Extending the Growing Season

One of the simplest ways of obtaining better germination of seeds in the cool weather of spring is to cover the soil with a sheet of clear plastic. This warms the soil a few degrees, often sufficient to allow the seeds the extra heat they need. Some sources say to use black plastic, but clear is more efficient. There is also now a material made from cellulose that is translucent and placed over a growing crop. It accumulates only a little extra heat and does not require the attention to ventilation that plastic tunnels do. It is placed loosely over, say a tomato crop, and the plants push the cloth up as they grow. It is cut where the plants are once the weather has warmed sufficiently and allowed to fall to the ground around the plants.

The most popular method of growing vegetables out of season is to use a greenhouse. Other devices, called cloches, are also used to concentrate the heat of sunlight. These days, they are generally made out of polythene film stretched over some sort of framework. Greenhouses are often highly profitable, but also quite costly to build. There are a few things to bear in mind before indulging in the expense.

Glass, polythene and other plastics transmit different wavelengths of light at varying efficiencies. What this means is that the light reaching the plants has a different colour balance than ordinary, unfiltered sunlight. Research has shown that this results in differing amounts of various nutrients in the produce. Significantly, vitamins are present in noticeably smaller amounts in greenhouse vegetables. Plastic is a worse offender than glass.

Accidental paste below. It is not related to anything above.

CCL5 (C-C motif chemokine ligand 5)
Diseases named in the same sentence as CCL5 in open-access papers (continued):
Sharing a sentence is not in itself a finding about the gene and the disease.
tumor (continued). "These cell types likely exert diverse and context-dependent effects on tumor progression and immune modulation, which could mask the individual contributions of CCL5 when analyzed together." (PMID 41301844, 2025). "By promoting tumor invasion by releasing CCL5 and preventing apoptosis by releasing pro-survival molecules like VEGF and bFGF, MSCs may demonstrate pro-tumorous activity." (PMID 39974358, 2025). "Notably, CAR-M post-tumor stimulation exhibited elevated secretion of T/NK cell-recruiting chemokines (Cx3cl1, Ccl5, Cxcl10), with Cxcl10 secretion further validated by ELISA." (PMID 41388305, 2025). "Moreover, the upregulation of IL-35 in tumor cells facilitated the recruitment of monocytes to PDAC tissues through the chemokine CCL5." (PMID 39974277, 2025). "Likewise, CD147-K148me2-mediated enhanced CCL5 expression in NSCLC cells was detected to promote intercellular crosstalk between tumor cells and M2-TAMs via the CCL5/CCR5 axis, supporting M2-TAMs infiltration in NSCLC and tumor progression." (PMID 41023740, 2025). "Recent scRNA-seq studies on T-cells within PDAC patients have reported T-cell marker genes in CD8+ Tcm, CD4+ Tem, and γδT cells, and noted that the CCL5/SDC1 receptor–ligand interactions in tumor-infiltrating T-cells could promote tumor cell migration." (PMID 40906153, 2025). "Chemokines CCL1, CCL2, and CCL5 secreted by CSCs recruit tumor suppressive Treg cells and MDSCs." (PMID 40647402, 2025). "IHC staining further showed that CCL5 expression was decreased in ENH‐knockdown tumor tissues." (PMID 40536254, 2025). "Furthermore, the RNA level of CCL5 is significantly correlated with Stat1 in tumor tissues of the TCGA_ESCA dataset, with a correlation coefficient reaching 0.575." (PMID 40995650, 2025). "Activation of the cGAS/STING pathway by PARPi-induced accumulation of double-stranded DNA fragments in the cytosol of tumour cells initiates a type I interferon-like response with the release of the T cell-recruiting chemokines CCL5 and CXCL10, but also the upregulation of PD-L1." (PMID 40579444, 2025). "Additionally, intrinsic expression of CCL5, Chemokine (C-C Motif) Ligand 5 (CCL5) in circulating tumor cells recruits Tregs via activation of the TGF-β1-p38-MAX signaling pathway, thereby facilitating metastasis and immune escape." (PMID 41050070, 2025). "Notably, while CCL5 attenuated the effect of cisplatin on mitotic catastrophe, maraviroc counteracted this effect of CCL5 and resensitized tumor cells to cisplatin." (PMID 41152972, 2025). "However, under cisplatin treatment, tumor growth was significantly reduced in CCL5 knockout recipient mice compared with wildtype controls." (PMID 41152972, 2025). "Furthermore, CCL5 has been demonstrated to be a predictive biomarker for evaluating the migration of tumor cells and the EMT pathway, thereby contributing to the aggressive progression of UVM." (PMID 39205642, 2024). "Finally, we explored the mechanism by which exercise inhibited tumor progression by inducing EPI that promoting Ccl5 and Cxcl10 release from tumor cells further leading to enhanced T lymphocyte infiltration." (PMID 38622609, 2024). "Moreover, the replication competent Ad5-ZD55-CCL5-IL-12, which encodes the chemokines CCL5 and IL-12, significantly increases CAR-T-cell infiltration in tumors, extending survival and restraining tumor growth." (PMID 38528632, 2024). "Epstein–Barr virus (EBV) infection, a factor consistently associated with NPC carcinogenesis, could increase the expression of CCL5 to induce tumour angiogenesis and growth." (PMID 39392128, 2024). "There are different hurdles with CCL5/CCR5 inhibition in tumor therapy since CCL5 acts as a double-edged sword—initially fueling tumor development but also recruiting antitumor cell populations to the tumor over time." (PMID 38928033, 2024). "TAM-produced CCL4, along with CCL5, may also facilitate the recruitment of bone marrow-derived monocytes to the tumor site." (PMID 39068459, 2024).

Greenhouses are generally used to grow a smaller range of vegetables than the open garden. This is because it is hard to justify the expense of growing low cost vegetables in them. The upshot is that it is difficult to arrange a good, disease preventing rotation. The alternative is to pasteurise the soil with steam, or exchange the soil every few seasons.

A simpler approach is to use polythene tunnels, about 1.2 metres wide, to cover the growing crops in the garden. While these cannot be easily given supplementary heat, as can a conventional greenhouse, they do have several advantages. Their capital cost is much lower and they can be moved from place to place, not just from season to season, but during the season. An early crop of carrots can be forced in July/August, followed by sweet corn when the weather has warmed slightly and finally tomatoes somewhat later. You may choose a different series of crops, but the result is the earlier harvest of several crops rather than only the one. Also, the crops are covered with the device for such a short time, and removed totally before crop maturity, that the negative effects due to changes in light balance, referred to earlier, are lessened.

Other small scale devices for forcing include large plastic bottles with the bottom cut off, old car windows suspended on bricks, anything to accumulate that little extra heat around the plants. Bear in mind that many of these devices will accumulate more heat than is good for the plants, at least some of the time. The solution is to provide adequate ventilation during the hottest part of the day, closing them up as the day cools to retain heat overnight. Some people cover their polythene tunnels with old sacks on particularly cold nights, especially if frost threatens. Rocks or cans of water inside the tunnel will also hold more heat than the soil. Water holds twice as much heat as rocks, per unit of volume.